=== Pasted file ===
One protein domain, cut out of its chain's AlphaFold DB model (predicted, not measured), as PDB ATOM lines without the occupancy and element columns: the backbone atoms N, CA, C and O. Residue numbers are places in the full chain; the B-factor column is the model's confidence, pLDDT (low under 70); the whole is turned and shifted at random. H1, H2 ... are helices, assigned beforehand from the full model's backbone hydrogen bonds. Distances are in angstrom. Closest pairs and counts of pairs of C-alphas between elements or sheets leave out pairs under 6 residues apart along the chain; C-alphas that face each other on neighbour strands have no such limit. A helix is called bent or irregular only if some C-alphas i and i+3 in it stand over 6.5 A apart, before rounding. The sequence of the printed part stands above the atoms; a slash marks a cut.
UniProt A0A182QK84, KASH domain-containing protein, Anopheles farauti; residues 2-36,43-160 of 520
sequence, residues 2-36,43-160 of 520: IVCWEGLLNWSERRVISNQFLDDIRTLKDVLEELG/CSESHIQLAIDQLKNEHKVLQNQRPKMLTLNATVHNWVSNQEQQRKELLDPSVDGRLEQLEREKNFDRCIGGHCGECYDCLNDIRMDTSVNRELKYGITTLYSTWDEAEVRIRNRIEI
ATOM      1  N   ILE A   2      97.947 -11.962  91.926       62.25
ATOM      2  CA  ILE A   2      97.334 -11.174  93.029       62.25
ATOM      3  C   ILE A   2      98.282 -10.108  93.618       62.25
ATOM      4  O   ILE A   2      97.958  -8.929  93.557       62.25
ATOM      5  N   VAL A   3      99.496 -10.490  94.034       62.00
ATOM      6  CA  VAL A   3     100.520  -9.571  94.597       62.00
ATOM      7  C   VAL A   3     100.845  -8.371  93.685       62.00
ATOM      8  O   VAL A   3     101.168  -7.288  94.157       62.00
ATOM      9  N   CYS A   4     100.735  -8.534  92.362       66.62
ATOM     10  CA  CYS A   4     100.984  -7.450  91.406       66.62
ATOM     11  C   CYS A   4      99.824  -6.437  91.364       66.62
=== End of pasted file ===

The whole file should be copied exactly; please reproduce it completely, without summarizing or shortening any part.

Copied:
One protein domain, cut out of its chain's AlphaFold DB model (predicted, not measured), as PDB ATOM lines without the occupancy and element columns: the backbone atoms N, CA, C and O. Residue numbers are places in the full chain; the B-factor column is the model's confidence, pLDDT (low under 70); the whole is turned and shifted at random. H1, H2 ... are helices, assigned beforehand from the full model's backbone hydrogen bonds. Distances are in angstrom. Closest pairs and counts of pairs of C-alphas between elements or sheets leave out pairs under 6 residues apart along the chain; C-alphas that face each other on neighbour strands have no such limit. A helix is called bent or irregular only if some C-alphas i and i+3 in it stand over 6.5 A apart, before rounding. The sequence of the printed part stands above the atoms; a slash marks a cut.
UniProt A0A182QK84, KASH domain-containing protein, Anopheles farauti; residues 2-36,43-160 of 520
sequence, residues 2-36,43-160 of 520: IVCWEGLLNWSERRVISNQFLDDIRTLKDVLEELG/CSESHIQLAIDQLKNEHKVLQNQRPKMLTLNATVHNWVSNQEQQRKELLDPSVDGRLEQLEREKNFDRCIGGHCGECYDCLNDIRMDTSVNRELKYGITTLYSTWDEAEVRIRNRIEI
ATOM      1  N   ILE A   2      97.947 -11.962  91.926       62.25
ATOM      2  CA  ILE A   2      97.334 -11.174  93.029       62.25
ATOM      3  C   ILE A   2      98.282 -10.108  93.618       62.25
ATOM      4  O   ILE A   2      97.958  -8.929  93.557       62.25
ATOM      5  N   VAL A   3      99.496 -10.490  94.034       62.00
ATOM      6  CA  VAL A   3     100.520  -9.571  94.597       62.00
ATOM      7  C   VAL A   3     100.845  -8.371  93.685       62.00
ATOM      8  O   VAL A   3     101.168  -7.288  94.157       62.00
ATOM      9  N   CYS A   4     100.735  -8.534  92.362       66.62
ATOM     10  CA  CYS A   4     100.984  -7.450  91.406       66.62
ATOM     11  C   CYS A   4      99.824  -6.437  91.364       66.62